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Electric Circuit Amperage in 220 Volt Countries?

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  • Electric Circuit Amperage in 220 Volt Countries?

    The recent thread on compressors has brought up a question in my mind. I know that in the US, where 110 Volt wiring is the most common in buildings, 15 and 20 Amp. circuits are by far the most common. In a home you would expect to find 15 Amp. circuits to be the most common and in a commercial building the 20s. Not exclusively or in every case, but probably the most common.

    Now, with 220 Volt wiring you would have two times as much power for a given Amperage and I am just wondering what the most common Amperage is in countries with 220 Volt power distribution. If the wire size is the same, then the same size breakers could be used. On the other hand, perhaps economies are the concern and the breakers may be smaller. I can see arguments in both directions. Perhaps it is different in different countries.

    I live in the US and have zero experience in other countries. So, just for my own information, what breakers are most common in these countries? And what wire sizes are commonly used? In the US it would be 12 or 14 gauge.
    Paul A.
    SE Texas

    Make it fit.
    You can't win and there is a penalty for trying!

  • #2
    Norway: 230 volt single phase. Circuits are fused at 10, 16 and 20 amp. My main supply circuit is 400 volt 3 phase and fused at 50 amp (3 phase domestic supply is not very common).

    I don't know the wire sizes.

    Phil

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    • #3
      220/230 V - Depends on the wiring. Common is 1.5 square mm - good for up to 15A. Many outlets have a 10A fuse build in and can be used like an on/off switch. The fuses in a house will determine how many Watts are safe for a given circuit.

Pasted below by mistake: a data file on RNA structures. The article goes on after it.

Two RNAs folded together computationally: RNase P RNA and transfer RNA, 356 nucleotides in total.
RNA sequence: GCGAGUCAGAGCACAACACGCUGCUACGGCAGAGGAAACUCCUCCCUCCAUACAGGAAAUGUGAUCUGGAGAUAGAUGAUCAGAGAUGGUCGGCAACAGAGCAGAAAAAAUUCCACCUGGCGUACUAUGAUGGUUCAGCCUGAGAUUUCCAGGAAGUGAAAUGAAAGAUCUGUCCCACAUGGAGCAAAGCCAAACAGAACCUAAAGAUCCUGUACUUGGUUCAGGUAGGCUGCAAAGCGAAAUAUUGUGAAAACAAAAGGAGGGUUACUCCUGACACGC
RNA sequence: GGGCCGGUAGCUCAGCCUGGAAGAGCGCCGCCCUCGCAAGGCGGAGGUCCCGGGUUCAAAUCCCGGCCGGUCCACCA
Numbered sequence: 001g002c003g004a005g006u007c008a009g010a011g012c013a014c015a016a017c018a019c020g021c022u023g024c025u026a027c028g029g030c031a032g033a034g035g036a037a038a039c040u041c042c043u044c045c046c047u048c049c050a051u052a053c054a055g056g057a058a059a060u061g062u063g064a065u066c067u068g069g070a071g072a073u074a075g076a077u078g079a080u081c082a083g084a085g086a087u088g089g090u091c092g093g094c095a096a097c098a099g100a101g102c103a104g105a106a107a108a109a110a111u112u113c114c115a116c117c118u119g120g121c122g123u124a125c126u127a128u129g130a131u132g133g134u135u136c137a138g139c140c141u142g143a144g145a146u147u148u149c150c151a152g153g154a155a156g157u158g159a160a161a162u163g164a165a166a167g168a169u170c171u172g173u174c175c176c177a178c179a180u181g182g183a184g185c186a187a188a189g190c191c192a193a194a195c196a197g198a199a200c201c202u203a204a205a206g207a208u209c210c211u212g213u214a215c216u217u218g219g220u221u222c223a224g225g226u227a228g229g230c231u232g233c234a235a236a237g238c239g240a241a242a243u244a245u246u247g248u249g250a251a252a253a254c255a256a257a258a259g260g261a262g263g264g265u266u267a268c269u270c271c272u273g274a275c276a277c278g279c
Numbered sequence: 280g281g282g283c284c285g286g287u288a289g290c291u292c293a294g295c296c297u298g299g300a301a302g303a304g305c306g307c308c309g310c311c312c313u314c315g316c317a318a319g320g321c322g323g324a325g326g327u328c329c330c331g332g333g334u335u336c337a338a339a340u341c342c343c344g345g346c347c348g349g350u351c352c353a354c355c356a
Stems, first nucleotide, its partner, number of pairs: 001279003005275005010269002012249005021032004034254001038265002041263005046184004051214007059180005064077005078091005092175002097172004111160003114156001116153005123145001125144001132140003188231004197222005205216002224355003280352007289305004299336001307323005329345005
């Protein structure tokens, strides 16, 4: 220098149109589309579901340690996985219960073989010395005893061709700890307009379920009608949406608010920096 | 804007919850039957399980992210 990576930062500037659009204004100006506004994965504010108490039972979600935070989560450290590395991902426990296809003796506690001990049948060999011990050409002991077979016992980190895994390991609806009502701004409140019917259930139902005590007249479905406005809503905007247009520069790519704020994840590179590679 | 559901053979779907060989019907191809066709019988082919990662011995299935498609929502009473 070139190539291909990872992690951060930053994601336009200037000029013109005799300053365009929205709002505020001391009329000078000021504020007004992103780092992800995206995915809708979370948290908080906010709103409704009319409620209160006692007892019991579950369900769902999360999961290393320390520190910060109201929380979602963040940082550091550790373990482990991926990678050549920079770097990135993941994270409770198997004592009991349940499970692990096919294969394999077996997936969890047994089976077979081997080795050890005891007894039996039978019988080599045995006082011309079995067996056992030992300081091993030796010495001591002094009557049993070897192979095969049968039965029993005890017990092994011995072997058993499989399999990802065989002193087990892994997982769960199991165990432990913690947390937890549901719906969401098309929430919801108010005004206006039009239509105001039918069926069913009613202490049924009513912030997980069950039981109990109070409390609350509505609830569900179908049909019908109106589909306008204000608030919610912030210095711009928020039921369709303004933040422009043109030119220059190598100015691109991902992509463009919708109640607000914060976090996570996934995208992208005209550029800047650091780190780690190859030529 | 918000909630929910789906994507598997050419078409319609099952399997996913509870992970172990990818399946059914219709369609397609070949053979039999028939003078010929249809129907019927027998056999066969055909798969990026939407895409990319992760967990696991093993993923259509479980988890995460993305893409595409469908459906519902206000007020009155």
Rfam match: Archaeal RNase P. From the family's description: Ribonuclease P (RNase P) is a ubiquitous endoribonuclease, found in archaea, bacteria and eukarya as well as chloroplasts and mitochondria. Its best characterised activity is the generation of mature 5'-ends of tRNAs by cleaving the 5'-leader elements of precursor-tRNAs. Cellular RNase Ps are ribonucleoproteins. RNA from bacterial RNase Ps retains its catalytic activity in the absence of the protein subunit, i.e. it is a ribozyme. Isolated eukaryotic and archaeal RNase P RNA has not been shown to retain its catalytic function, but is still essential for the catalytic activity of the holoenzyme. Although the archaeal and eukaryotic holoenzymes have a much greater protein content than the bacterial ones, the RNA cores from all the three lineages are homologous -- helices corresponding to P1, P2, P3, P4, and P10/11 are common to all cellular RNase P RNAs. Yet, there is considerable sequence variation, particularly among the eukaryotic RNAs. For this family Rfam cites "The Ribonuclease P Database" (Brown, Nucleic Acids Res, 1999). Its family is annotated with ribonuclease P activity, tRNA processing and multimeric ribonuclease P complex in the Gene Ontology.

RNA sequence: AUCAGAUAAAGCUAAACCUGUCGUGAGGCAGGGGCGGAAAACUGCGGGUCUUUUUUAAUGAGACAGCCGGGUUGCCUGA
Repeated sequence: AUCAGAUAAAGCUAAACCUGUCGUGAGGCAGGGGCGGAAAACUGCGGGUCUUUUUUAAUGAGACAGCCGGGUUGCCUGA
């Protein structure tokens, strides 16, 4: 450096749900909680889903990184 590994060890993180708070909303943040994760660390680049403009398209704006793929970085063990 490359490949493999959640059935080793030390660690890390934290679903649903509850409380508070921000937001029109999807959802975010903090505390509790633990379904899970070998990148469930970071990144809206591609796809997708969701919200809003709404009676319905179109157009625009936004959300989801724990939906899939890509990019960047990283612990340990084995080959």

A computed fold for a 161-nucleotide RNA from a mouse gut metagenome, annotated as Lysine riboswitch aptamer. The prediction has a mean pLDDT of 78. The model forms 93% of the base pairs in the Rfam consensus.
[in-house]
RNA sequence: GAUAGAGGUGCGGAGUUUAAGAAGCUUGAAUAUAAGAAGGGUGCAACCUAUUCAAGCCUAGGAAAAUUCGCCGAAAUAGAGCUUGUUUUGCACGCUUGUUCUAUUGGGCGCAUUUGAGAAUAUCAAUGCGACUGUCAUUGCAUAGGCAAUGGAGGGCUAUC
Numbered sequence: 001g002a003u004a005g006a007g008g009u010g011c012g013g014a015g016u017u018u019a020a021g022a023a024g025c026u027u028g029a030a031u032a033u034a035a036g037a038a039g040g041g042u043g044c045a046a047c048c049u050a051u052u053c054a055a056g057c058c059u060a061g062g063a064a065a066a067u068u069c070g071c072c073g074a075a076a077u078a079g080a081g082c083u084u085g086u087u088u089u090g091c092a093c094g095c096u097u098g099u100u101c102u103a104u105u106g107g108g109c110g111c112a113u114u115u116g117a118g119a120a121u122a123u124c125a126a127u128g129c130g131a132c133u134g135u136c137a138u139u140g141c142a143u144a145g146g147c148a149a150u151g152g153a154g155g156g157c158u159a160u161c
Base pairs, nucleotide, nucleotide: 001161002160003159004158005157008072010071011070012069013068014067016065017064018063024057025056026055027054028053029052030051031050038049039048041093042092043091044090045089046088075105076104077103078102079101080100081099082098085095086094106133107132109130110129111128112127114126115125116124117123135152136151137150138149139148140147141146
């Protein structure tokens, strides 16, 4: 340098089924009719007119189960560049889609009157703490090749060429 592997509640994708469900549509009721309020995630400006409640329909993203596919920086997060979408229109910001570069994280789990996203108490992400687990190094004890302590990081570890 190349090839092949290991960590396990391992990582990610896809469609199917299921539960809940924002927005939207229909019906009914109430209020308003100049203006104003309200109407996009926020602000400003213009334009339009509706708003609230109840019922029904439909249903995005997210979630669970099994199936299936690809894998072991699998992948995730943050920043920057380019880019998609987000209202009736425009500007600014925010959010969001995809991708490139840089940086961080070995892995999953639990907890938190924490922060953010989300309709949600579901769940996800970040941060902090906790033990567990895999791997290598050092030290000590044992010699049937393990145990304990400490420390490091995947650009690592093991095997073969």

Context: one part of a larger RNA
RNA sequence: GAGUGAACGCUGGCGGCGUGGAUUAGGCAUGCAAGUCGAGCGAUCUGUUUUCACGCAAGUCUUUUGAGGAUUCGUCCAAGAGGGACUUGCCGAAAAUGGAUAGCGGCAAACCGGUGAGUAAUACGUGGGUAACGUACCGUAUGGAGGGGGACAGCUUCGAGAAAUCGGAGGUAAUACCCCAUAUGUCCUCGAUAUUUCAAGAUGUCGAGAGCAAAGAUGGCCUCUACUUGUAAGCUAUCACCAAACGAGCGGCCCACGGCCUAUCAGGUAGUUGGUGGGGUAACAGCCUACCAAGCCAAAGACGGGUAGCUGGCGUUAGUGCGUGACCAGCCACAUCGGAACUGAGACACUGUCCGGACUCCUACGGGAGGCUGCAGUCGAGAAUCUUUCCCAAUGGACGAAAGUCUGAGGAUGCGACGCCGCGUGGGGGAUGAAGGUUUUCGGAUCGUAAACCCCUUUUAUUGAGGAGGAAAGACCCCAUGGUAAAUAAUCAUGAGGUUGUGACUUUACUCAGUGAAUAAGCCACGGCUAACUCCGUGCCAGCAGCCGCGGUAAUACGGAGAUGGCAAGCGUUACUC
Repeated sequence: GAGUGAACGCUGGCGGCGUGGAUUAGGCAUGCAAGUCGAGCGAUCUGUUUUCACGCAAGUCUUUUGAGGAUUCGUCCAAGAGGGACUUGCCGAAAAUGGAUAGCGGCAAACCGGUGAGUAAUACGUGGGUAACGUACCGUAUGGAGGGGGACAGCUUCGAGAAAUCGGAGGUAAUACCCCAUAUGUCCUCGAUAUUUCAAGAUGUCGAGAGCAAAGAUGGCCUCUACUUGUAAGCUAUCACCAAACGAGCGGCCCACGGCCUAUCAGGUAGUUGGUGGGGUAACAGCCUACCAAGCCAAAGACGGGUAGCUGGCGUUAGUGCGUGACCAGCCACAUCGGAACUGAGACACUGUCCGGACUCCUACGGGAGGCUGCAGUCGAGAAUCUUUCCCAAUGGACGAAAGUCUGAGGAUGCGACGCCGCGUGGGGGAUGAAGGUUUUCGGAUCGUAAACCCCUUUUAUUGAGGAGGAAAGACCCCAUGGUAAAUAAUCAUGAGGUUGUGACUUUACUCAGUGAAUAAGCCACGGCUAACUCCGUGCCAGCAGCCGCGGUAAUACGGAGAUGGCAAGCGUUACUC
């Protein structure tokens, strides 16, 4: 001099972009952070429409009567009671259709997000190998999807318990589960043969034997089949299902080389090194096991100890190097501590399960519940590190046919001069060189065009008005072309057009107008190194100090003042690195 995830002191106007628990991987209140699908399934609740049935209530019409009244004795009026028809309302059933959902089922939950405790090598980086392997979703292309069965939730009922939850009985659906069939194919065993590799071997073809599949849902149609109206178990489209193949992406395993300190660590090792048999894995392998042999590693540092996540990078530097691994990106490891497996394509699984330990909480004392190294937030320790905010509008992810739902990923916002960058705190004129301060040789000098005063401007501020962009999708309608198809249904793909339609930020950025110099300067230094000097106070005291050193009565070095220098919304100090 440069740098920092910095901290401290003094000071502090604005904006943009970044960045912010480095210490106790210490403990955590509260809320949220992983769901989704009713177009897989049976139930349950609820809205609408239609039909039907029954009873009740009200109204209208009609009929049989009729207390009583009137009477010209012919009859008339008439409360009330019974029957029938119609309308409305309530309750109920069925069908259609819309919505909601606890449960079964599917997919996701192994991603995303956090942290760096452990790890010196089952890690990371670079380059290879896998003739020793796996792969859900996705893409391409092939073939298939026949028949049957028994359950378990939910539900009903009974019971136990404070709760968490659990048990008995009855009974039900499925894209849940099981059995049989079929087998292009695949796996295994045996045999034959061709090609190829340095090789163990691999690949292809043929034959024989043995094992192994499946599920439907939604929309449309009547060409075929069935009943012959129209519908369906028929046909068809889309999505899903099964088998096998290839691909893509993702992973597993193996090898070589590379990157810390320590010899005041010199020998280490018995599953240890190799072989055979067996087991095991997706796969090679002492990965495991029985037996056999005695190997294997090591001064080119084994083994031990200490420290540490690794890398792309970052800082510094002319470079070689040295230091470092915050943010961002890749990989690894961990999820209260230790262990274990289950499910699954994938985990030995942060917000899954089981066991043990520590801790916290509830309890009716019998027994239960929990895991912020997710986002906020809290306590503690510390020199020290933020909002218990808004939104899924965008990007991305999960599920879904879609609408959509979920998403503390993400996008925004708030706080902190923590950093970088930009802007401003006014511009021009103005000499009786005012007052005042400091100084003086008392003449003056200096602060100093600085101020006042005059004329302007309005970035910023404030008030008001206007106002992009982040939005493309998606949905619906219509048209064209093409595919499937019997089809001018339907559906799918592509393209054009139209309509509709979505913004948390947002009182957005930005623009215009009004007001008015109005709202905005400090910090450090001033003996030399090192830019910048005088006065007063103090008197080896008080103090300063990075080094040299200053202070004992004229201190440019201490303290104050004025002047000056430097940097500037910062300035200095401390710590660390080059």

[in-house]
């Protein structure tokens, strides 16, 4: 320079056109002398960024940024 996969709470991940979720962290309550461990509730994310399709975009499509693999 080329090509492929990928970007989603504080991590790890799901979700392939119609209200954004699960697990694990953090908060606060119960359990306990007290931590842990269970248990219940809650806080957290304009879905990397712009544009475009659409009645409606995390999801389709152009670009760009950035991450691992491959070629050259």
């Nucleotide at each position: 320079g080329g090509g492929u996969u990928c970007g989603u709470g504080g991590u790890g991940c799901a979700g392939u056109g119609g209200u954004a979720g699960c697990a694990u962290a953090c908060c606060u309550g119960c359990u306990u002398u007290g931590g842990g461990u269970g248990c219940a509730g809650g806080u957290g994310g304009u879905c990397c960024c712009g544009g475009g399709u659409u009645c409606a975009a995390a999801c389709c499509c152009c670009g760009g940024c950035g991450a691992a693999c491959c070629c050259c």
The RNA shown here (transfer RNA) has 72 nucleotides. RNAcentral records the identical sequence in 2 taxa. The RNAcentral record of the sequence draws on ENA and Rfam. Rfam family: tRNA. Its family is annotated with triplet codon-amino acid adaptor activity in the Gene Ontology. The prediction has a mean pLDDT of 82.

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      • #4
        AFAIK in the UK they still use a 13a ring main system, the 240v circuit for outlets leave the breaker and pick up all the 13a outlets required and return to the same breaker.
        Each plug for the outlets have a fuse inside the plug, and can be sized as required up to 13a.
        Way back before I left the UK the outlets were wired in what was known as 3/029 3 conductors at .029 (could have been 7/029) if I remember rightly.
        Now it is in metric sizes 1.2mm² and 2.9mm².
        Max.
        Last edited by MaxHeadRoom; 05-18-2012, 02:52 PM.

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        • #5
          I'm no electrical expert, but Max is correct, we use a 13A ring main system in the the UK. This is wired with 2.5mm2 cable (which I believe is 14A AWG) and the circuit is protected by a 32A breaker

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          • #6
            Originally posted by Stuart Br
            we use a 13A ring main system in the the UK.
            I recall one of my first assignments was to assist flipping Oxford Observatory over to 230AC from the original 120VDC!!
            Max.

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            • #7
              What sort of plugs do we use?

              Furteen amp!

              http://www.youtube.com/watch?v=oaGpaj2nHIo
              Peter - novice home machinist, modern motorcycle enthusiast.

              Denford Viceroy 280 Synchro (11 x 24)
              Herbert 0V adapted to R8 by 'Sir John'.
              Monarch 10EE 1942

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              • #8
                The common household supply in New Zealand is 230V single phase 50Hz. I think our house has a 60A feed.